‘Because we don't know when we will die, we get to think of life as an inexhaustible well. And yet everything happens only a certain number of times, and a very small number really. How many more times will you remember a certain afternoon of your childhood, an afternoon that is so deeply a part of your being that you can't even conceive of your life without it? Perhaps four, or five times more? Perhaps not even that. How many more times will you watch the full moon rise? Perhaps twenty. And yet it all seems limitless...’ Paul Bowles (The Sheltering Sky, 1949)
Paul Hallahan’s ‘Hopefully’ is an exhibition of all new works shown for the first time at The Dock. A series of paintings and a video that looks to the end of light in the day, the transition between one light and darkness, and the recording of time. Taking the sunset as a focus of attention Hallahan has made a new inquiry into how we record time in our mind's eye, and how the transition between light and dark leads us forward in a linear idea of time. The term sunset directs us to think of the sun moving in our skyline, yet the spinning of our planet is the true movement. With these small linguistic misinterpretations in the English language it changes our connection to the real action in play, a moving version of time and vastly different reality to our everyday.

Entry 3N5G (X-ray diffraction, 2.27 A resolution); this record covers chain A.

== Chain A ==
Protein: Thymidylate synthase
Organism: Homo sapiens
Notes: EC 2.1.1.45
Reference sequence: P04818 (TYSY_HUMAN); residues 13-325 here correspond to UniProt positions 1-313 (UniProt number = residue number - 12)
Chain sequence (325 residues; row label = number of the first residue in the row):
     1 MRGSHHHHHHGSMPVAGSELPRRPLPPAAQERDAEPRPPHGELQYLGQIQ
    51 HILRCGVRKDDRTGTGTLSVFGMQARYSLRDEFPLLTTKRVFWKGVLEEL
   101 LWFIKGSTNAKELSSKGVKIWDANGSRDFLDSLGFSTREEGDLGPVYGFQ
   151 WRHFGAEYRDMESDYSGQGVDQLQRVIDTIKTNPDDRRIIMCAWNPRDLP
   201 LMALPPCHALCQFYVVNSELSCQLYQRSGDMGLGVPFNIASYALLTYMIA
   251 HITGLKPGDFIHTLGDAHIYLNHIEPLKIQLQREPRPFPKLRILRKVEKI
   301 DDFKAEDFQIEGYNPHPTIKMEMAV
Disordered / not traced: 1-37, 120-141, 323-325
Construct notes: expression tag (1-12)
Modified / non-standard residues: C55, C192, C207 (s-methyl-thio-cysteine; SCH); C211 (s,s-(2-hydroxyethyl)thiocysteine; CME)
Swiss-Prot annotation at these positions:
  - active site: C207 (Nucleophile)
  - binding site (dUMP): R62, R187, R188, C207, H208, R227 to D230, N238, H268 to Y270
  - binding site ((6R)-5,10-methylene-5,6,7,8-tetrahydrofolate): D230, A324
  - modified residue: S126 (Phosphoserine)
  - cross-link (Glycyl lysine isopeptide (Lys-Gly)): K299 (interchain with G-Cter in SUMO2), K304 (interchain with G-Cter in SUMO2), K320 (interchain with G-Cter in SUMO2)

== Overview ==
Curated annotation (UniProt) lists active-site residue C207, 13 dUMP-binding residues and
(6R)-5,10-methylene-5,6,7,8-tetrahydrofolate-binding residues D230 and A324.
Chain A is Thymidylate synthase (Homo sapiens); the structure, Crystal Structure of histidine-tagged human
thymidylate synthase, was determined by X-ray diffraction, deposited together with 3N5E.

Having lived for the past number of years on the west coast of Ireland, Hallahan has regularly gazed at the sun setting on the uninterrupted horizon line of the north Atlantic. This final view of a day is a view connecting to all of history, all of the humans on our island, and also to all humans into our future. This near cliché view we take for granted is something more than a view, it is a real-time witness to the movement of the earth as it spins at 1700km an hour and the works in the exhibition are an attempt to record this movement and light. He is drawn to the importance of light and colour in relation to time, energy, growth, and to the very essence of visual art, which is to allow something be seen.
Accompanying the paintings will be a new video work, that Paul made in collaboration with a close friend, Edinburgh-based musician and composer Joe Harney, which will be shown in the smaller gallery that looks east.
Eimear Reidy will be performing a musical response to this exhibition live on November 26th, 2022.